Organizational Change
BlueBud:
How JetBlue Is Helping 'the United Nations of Bread' Get Off the Ground

This summer, JetBlue announced New York City-based Hot Bread Kitchen — a social enterprise that builds lasting economic security for foreign-born and low-income women by introducing them to professional opportunities in the culinary industry - as the first winner of its “BlueBud" business mentoring program.

JetBlue says the bakery will receive mentorship, special access to the airline’s business leaders, the airline’s unique product development culture, and valuable industry insights, along with a unique opportunity to get its bakery and products into the aviation space. Guided by the airline’s mission of inspiring humanity, BlueBud was designed as a way for JetBlue to connect with diverse suppliers, starting with environmentally and socially responsible food companies and startups. Applicants for the first BlueBud program included small food companies that are creating unique and novel concepts.

Hot Bread Kitchen works to create pathways to employment for women from diverse backgrounds. The partnership will ideally increase exposure for the bakery, ultimately impacting profits. JetBlue’s Head of Sustainability, Sophia Mendelsohn, caught up with founder Jessamyn Rodriguez to find out more about Hot Bread Kitchen’s mission and impacts.

Sophia Mendelsohn: Jessamyn, first of all, congratulations on being selected as our first BlueBud mentoring program participant! Can you tell us more about Hot Bread Kitchen and how you hope to benefit from the program?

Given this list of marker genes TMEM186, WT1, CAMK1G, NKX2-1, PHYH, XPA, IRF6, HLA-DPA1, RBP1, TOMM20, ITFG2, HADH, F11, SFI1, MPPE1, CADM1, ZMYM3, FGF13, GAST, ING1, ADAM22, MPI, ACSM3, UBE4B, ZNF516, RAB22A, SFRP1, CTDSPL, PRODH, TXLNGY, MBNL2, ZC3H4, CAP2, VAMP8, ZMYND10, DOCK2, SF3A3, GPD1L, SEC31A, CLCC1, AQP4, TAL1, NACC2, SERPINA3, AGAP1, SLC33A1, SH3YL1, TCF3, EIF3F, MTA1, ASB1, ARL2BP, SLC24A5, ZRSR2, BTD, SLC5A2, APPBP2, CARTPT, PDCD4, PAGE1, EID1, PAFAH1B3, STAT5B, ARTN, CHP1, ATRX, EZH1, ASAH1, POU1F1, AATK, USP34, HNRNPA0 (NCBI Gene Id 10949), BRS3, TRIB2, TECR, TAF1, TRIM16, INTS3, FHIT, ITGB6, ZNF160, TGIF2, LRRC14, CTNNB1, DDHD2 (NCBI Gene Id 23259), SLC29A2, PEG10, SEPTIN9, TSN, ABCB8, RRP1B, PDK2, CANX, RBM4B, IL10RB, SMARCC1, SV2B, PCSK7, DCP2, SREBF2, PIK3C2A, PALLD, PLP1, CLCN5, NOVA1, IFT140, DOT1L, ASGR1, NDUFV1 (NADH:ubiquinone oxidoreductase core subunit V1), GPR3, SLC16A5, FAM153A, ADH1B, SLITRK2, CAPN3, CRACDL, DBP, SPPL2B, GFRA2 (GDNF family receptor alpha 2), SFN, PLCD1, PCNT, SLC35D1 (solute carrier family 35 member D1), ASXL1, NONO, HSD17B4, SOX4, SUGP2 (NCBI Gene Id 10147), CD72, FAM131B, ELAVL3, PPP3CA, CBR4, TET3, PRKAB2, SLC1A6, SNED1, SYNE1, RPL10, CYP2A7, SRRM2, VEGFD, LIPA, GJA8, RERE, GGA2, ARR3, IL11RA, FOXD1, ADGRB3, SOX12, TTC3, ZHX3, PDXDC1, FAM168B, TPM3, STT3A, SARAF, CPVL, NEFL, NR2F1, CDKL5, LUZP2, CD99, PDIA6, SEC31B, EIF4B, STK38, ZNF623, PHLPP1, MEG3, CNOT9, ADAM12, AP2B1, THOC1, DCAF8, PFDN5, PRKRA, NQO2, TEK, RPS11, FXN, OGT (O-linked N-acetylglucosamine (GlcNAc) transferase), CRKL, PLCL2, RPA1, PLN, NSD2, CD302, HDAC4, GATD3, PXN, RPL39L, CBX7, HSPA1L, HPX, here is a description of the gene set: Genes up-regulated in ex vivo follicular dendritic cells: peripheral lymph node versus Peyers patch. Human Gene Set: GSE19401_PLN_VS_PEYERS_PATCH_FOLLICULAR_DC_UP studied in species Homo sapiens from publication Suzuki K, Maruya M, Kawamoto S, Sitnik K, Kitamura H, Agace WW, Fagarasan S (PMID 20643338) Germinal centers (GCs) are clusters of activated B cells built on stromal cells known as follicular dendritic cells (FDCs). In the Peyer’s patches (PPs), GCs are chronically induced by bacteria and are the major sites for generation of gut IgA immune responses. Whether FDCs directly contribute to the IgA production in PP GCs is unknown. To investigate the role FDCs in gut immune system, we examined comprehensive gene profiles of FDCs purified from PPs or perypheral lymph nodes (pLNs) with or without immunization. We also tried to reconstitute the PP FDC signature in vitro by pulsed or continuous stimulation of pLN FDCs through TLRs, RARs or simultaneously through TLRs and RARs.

Jessamyn Rodriguez Thank you! It has been a tremendous pleasure to partner with JetBlue. As a growing social enterprise, we are excited about the advising and access to market opportunities offered by the JetBlue partnership. We are hopeful that access to JetBlue’s audience will allow more people to hear the stories of the women we train, and increase awareness of all of the incredible multiethnic bread offerings that New Yorkers might miss out on if organizations like ours didn’t exist.

SM: How did Hot Bread Kitchen get started? What was your inspiration?

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JR: The idea for Hot Bread Kitchen came about almost by accident. I had interviewed for a position at Women’s World Banking and, when recapping the interview to a friend, he misheard it as Women’s World Baking. The notion of an immigrant women’s baking collective, a sort of ‘United Nations of Bread,’ was hard to shake, and it became the grain of inspiration for the organization. It has grown a lot since then, but that is the start of it.